Cuellar: 20-9, 3.08 ERA, 1.12 WHIP, 124 strikeouts, 78 walks, 292.1 innings, 21 complete games, four shutouts in 38 starts. WAR: 2.8
Dobson: 20-8, 2.90 ERA, 1.10 WHIP, 187 strikeouts, 63 walks, 282.1innings, 18 complete games, four shutouts in 38 appearances (37 starts). WAR: 3.1
Jim Palmer: 20-9, 2.68 ERA, 1.20 WHIP, 184 strikeouts, 106 walks in 282.0 innings, 20 complete games, four shutouts in 37 starts. WAR: 4.1
Dave McNally: 21-5, 2.89 ERA, 1.10 WHIP, 91 strikeouts, 58 walks, 224.1 innings, 11 complete games, one shutout in 30 starts. WAR: 3.0
Combined WAR: 13.0
Average WAR: 3.25
1966 Los Angeles Dodgers
Yet another celebrated rotation was the 1966 Dodgers’ quartet of Sandy Koufax, Don Drysdale, Claude Osteen and Don Sutton. This was Koufax’s final season and he was an All-Star and won the NL Cy Young Award before retiring at just 30 years old. Koufax, Drysdale and Sutton all wound up in the Hall of Fame, so you know this rotation is one of the greatest ever.
The Dodgers would eventually be swept by the Orioles in the World Series but not because of their starting pitching, as the rotation combined to post an ERA of 2.68 and struck out 840 batters.
Koufax: 27-9, 1.73 ERA, 0.99 WHIP, 317 strikeouts, 77 walks, 323.0 innings, 27 complete games, five shutouts in 41 starts. WAR: 10.3
Drysdale: 13-16, 3.42 ERA, 1.18 WHIP, 177 strikeouts, 45 walks, 273.2 innings, 11 complete games, three shutouts in 40 starts. WAR: 2.8
Osteen: 17-14, 2.85 ERA, 1.26 WHIP, 137 strikeouts 65 walks, 240.1 innings, eight complete games, three shutouts in 39 appearances (38 starts). WAR: 3.0
Sutton: 12-12, 2.99 ERA, 1.08 WHIP, 209 strikeouts, 52 walks, 225.2 innings, six complete games, two shutouts in 37 appearances (35 starts). WAR: 3.6
Combined WAR: 19.7
Average WAR: 4.93
1954 Cleveland Indians
The 1954 Indians also had an all-time great rotation, and were also swept in the World Series. But the loss to the New York Giants in the Fall Classic didn’t diminish what the team did, going 111-43 with a four-man rotation for the ages. Mike Garcia, Bob Lemon and Early Wynn finished first, third and fourth in ERA, while Art Houtteman and a 35-year-old Bob Feller held their own. The staff combined for an ERA of 2.86, while the league average was 3.72.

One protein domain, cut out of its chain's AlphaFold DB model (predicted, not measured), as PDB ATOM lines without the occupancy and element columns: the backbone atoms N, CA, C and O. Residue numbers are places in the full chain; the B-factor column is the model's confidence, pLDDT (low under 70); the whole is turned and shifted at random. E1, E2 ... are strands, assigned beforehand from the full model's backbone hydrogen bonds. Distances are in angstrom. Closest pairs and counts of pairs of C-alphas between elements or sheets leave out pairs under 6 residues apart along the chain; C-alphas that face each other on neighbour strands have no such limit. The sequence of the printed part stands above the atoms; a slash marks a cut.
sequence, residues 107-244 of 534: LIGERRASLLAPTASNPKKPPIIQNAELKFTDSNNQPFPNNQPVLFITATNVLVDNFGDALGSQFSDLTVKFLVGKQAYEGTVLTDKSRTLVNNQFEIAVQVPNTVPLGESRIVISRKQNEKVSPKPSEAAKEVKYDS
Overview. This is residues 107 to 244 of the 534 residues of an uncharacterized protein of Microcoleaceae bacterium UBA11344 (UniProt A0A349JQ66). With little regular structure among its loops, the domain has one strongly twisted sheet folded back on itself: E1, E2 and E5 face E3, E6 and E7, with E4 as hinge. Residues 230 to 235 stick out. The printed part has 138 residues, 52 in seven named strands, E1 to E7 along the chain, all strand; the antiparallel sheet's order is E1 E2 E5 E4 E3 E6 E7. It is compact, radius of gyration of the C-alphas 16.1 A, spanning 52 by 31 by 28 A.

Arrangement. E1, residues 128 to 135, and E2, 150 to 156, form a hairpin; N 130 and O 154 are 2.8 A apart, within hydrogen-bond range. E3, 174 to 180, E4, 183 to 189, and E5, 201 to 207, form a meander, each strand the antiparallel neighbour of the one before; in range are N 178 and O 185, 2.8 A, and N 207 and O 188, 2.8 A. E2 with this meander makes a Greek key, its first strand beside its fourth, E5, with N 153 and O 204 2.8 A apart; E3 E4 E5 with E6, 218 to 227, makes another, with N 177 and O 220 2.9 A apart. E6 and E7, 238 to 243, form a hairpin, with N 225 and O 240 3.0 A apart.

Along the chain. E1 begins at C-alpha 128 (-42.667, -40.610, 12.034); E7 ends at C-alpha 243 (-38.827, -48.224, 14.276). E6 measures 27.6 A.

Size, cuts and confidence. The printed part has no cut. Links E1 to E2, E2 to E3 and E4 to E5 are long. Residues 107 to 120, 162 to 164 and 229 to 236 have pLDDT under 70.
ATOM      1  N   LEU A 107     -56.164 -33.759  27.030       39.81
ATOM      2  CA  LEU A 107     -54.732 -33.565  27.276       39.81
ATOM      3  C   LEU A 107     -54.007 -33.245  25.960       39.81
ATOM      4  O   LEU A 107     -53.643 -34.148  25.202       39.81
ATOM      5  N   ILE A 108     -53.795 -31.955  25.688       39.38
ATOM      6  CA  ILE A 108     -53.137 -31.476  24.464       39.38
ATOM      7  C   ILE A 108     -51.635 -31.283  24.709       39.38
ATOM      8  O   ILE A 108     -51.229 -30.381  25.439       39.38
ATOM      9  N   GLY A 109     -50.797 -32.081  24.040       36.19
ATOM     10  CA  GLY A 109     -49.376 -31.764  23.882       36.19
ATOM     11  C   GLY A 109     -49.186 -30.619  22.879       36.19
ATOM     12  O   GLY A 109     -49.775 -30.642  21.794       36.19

Wynn: 23-11, 2.73 ERA, 1.14 WHIP, 155 strikeouts, 83 walks, 270.2 innings, 20 complete games, three shutouts in 40 appearances (36 starts) WAR: 5.2
Garcia: 19-8, 2.64 ERA, 1.13, 129 strikeouts, 71 walks, 258.2 innings, 13 complete games, five shutouts in 45 appearances (34 starts). WAR: 4.8
Lemon: 23-7, 2.72 ERA, 1.24 WHIP, 110 strikeouts, 92 walks, 258.1 innings, 21 complete games, two shutouts in 36 appearances (33 starts). WAR: 4.1
Houtteman: 15-7, 3.35 ERA, 1.37 WHIP, 68 strikeouts, 59 walks, 188.0 innings, 11 complete games, one shutout in 35 appearances (25 starts). WAR: 1.2
Feller: 13-3, 3.09 ERA, 1.19 WHIP, 59 strikeouts, 39 walks, 140.0 innings, nine complete games, one shutout in 19 starts. WAR: 1.6
Combined WAR: 16.9
Average WAR: 3.38
Obviously the comparisons will never be equal. As baseball has changed, the importance of having more quality starts has grown. There is also no objective way to measure the best rotation ever, so in this case I’ve used WAR (which is, admittedly, an imperfect statistic). On top of all that, it’s really hard to judge rotations from the pre-WWII era, as baseball was a completely different game back then.
The Red Sox stack up fairly well statistically against some of the most revered rotations in baseball history. Now they just have to go out and live up to the hype and equal or surpass the numbers they put up in 2016.
In an odd “only in baseball” twist, none of the all-time great rotations listed above were able to lead their respective teams to a World Series title. That proves a team needs more than great starting pitching to bring home a championship.